In this blog series, genealogical historian Scott Phillips invites us along on his journey through genealogy and shares some of the lessons he’s learnt along the way.
If I had a thruppenny bit for each time I said ‘Oh, how I wish I could have just two minutes with ___________ (fill in the blank with the name of almost any ancestor)’, I’d be a very wealthy fellow! But since none of us have our time machine figured out quite yet, we must do our best through our genealogy and family history work to capture the lives and times of our ancestors. If you follow me on my blog at Onward To Our Past, you know in addition to loving genealogy, I love history. It was always my favourite class in school, but the more history classes I took the more I came to discern a certain teaching pattern. The pattern was that frequently my teachers quit teaching history at the time they lived. For example, if they lived through World War II, they didn’t have a tendency to cover it as ‘history’. When we are working on our personal histories if we aren’t careful we might fall into the same trap.
am sure you did too. In my case this person is my mum, Laverne. She is on the cusp of 93 and she has a wealth of knowledge, stories, anecdotes, and names about our extended family. We spoke about these almost daily when I began my genealogy. But it was just recently that I came to realize I was as guilty as my history teachers when it came to my mum. You see I realized that while I have her in my tree and I regularly gleaned stories and information on our family from here, I didn’t have all that much written about her! I had been so intent on learning all I could about those in the past I was ignoring those in the present!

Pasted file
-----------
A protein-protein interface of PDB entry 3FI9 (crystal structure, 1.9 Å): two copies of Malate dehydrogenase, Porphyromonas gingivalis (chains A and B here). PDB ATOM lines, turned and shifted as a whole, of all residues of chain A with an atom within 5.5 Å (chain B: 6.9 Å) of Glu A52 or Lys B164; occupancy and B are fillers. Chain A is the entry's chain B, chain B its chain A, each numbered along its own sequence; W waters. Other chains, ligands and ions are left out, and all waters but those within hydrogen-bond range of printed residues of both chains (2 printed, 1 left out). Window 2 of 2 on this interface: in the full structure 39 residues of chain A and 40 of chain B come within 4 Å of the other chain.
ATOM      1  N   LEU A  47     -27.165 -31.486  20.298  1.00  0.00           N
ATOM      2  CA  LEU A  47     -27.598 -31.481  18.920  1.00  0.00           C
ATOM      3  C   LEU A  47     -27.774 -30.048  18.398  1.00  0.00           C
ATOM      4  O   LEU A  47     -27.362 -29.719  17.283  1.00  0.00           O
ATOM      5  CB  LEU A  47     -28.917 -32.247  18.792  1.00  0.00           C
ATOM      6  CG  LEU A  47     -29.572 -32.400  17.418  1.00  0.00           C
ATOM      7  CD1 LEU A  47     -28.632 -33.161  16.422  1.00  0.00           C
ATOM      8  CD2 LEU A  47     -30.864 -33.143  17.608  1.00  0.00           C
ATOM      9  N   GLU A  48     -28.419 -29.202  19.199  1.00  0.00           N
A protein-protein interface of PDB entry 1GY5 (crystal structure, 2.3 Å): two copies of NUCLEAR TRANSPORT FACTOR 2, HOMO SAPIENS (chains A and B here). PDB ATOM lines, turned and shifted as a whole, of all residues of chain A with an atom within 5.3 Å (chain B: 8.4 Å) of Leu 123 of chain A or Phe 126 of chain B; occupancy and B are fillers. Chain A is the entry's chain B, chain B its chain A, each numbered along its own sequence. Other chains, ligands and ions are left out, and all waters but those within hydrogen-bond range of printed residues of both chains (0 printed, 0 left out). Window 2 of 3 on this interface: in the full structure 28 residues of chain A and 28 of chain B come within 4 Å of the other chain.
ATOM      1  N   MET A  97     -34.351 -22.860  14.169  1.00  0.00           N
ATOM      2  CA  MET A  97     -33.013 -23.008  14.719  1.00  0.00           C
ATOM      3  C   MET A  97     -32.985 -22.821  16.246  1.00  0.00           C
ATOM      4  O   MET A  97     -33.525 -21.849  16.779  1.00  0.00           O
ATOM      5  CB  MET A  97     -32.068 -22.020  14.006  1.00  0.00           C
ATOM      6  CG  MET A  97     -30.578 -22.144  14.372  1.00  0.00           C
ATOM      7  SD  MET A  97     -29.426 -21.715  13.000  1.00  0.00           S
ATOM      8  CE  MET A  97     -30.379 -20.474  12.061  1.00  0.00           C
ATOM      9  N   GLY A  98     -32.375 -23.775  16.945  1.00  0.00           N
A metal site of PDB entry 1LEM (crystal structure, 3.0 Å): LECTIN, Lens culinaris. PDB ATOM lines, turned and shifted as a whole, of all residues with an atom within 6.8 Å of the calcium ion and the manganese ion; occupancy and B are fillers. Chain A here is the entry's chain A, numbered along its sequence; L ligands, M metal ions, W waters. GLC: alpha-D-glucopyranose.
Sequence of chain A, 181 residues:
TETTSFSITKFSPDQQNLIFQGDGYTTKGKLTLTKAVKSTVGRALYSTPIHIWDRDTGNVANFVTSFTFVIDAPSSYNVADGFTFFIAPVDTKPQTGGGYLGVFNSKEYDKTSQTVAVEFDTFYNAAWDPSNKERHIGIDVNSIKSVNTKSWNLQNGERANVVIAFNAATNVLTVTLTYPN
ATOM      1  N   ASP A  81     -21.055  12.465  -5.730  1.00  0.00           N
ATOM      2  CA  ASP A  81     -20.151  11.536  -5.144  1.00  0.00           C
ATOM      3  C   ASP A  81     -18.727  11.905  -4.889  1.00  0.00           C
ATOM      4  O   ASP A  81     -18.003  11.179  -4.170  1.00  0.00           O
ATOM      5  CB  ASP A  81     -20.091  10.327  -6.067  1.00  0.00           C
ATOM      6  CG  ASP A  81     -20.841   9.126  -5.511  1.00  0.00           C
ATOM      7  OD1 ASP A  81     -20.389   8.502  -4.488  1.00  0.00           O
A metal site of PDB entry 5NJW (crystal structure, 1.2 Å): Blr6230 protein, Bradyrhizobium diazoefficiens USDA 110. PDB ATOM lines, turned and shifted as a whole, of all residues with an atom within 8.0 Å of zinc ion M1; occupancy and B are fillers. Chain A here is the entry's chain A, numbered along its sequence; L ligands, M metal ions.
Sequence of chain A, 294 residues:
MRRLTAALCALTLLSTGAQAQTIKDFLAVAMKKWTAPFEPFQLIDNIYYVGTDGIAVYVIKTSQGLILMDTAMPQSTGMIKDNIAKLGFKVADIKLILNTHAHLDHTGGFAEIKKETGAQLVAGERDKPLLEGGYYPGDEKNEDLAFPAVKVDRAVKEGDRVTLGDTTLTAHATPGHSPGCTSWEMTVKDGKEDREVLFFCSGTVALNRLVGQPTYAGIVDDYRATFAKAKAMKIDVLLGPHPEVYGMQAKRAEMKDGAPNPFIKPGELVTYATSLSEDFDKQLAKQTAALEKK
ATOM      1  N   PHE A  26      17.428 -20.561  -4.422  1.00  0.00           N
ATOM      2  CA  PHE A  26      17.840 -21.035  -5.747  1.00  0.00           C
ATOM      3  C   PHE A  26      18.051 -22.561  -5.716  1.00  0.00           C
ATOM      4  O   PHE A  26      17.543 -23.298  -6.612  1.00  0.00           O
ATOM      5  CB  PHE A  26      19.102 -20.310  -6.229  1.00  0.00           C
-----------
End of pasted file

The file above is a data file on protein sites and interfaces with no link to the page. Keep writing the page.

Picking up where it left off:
So my insight this month is this: “Don’t ignore those present as you study the past in your genealogy and family history work.”
It was as if I had been struck by lightning when I had that ‘oh wow’ moment, which was when I realised that while I was using my mum over and over again as a resource, fact-checker, and for her amazing memory of place names, family members, and their stories, I had not been capturing her story! I was just a bit too busy to see the forest for the trees, so I set out to rectify this oversight.
I realized that my mum had lived through some of the most trying times of in our nation’s history. She was born into the early Czech immigrant community in Cleveland, Ohio and grew up in the throes of The Great Depression. She lost her father during those trying times when she was only twelve. Her mum, whom we affectionately called Nana, like so many other women, was thrust into leading a single-parent household for my mum and her older brother, Ed. Nana was a strong and loving woman who became a hotel maid and who in her ‘spare time’, would make chocolates in her kitchen. My mum and her brother would then sell these chocolates door-to-door to help support the family. If you will pardon the pun, one of my ‘sweetest’ memories of my Nana is when she taught me the ‘code’ candy makers used to identify what was in each of the chocolates by the design of the swirl on top. In hindsight, I bet she was just sick and tired of me sticking my finger in the bottom of the chocolates to see what was inside!